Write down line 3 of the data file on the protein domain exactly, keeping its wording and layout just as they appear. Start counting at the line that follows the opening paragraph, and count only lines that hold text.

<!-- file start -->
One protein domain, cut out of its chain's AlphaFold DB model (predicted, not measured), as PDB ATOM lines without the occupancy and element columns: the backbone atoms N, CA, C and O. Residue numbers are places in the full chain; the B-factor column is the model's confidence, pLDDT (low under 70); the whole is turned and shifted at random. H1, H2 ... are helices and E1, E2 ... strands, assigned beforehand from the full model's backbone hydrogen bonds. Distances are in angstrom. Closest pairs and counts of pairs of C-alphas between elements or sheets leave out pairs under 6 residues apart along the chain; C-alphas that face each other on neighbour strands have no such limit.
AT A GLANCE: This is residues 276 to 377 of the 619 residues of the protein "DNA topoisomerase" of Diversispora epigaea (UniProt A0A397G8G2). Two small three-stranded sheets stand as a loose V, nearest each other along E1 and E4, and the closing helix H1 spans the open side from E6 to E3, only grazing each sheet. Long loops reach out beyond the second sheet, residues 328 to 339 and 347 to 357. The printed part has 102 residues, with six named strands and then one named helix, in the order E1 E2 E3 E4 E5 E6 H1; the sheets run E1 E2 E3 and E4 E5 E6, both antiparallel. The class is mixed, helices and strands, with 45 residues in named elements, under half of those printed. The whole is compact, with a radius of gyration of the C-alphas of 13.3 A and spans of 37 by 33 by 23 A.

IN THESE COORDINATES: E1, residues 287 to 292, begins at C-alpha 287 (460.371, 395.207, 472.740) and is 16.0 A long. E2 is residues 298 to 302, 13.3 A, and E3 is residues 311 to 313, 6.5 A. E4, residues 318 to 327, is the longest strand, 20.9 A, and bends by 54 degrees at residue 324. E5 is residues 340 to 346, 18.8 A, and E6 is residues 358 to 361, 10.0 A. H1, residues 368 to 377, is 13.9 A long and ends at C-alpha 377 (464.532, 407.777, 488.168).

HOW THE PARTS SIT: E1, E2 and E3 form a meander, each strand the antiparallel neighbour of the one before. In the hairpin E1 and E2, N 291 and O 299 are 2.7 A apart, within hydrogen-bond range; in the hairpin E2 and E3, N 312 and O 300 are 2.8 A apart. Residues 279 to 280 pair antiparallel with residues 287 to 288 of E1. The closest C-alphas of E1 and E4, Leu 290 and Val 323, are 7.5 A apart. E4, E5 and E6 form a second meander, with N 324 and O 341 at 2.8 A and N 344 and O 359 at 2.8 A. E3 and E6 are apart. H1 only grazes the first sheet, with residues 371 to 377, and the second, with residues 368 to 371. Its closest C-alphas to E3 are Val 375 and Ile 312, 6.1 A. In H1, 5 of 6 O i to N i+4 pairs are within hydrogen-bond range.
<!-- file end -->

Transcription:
HOW THE PARTS SIT: E1, E2 and E3 form a meander, each strand the antiparallel neighbour of the one before. In the hairpin E1 and E2, N 291 and O 299 are 2.7 A apart, within hydrogen-bond range; in the hairpin E2 and E3, N 312 and O 300 are 2.8 A apart. Residues 279 to 280 pair antiparallel with residues 287 to 288 of E1. The closest C-alphas of E1 and E4, Leu 290 and Val 323, are 7.5 A apart. E4, E5 and E6 form a second meander, with N 324 and O 341 at 2.8 A and N 344 and O 359 at 2.8 A. E3 and E6 are apart. H1 only grazes the first sheet, with residues 371 to 377, and the second, with residues 368 to 371. Its closest C-alphas to E3 are Val 375 and Ile 312, 6.1 A. In H1, 5 of 6 O i to N i+4 pairs are within hydrogen-bond range.